In 1996, the General Assembly required sources of discharge into the Neuse River to reduce nitrogen loads by at least 30%. In 1998, the Environmental Management Commission adopted permanent rules establishing a 50-foot buffer along the Neuse, as a cost-effective way to reduce pollution. Other rivers in the state face the same pressures as the Neuse River and need to be cleaned up to protect fisheries and drinking water supplies.  

The hog industry in North Carolina is a major polluter in eastern North Carolina. The hog waste lagoons and spray fields used by large hog farms endanger communities and water quality. Recent problems caused by the floods from Hurricane Floyd have highlighted the problems inherent in the current waste treatment systems -- they leak into groundwater or contaminate surface waters.  

There are many cost-effective and proven steps that can be taken to reduce water pollution. Will our elected officials cause them to happen?  



Will you support increased funding for transportation alternatives?  

Will you support the establishment of minimum state criteria for local land use plans?  

Building on the lessons of Hurricane Floyd, do you support restrictions on development in hazardous flood plain areas?  

Do you support the Million Acre Initiative, aimed at protecting and additional million acres of open space by the year 2010?  

North Carolina's booming economy has led to a dramatic rise in population, with more people moving to our state every day. While there are many benefits to this growth, it is important to be aware of the threats to quality of life that can occur without strong leadership on this issue. The term "Smart Growth," popular in the media, encompasses a number of different issue areas, each of which bears consideration in planning for our future.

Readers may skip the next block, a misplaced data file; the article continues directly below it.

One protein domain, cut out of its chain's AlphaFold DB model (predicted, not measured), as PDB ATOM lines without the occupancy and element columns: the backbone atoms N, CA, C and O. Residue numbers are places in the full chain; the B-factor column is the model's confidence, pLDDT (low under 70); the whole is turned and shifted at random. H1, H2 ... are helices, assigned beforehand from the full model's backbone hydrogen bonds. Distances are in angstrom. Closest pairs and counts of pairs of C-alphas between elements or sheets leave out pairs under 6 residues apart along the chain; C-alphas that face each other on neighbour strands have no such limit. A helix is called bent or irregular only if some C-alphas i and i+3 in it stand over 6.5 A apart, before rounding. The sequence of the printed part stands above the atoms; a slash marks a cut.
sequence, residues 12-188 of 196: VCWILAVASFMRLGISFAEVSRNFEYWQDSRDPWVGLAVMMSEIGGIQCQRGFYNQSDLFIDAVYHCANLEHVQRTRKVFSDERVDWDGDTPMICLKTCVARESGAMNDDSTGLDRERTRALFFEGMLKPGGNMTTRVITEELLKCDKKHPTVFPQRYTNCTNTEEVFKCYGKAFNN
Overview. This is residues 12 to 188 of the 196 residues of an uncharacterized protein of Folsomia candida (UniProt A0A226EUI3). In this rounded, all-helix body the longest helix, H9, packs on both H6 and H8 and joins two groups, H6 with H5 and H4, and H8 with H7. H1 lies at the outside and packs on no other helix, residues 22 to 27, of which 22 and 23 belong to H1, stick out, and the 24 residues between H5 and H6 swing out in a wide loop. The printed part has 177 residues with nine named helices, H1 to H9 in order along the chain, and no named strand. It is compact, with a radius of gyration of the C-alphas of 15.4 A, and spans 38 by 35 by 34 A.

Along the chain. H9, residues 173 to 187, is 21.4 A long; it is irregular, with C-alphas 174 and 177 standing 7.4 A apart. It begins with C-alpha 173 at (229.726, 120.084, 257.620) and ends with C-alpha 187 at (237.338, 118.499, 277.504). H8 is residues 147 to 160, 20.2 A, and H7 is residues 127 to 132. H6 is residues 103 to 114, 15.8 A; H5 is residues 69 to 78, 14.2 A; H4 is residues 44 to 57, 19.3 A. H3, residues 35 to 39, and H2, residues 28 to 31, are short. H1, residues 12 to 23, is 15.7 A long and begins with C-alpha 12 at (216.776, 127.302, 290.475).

Current state policies encourage "sprawl." One of the top items cited by citizens when asked about problems associated with rapid growth are traffic and congestion. Not only does this threaten quality of life, but it is a serious contributor to air pollution. Transportation alternatives, such as bus and rail or even carpooling, are under funded, especially when compared to the state's budget for more new roads.

Local governments need guidance to develop local land use plans that protect citizens. In the long run, planning is the only way to reduce environmental damage and overextended government infrastructure, such as schools and wastewater treatment plants, associated with growth.

Widely supported by the public is the protection of natural areas and green spaces, the environmental legacy we will leave for our children.  

The problems of growth and over-development will not go away - WHAT OUR ELECTED OFFICIALS DO MATTERS!


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© 2000/1, League of Conservation Voters Education Fund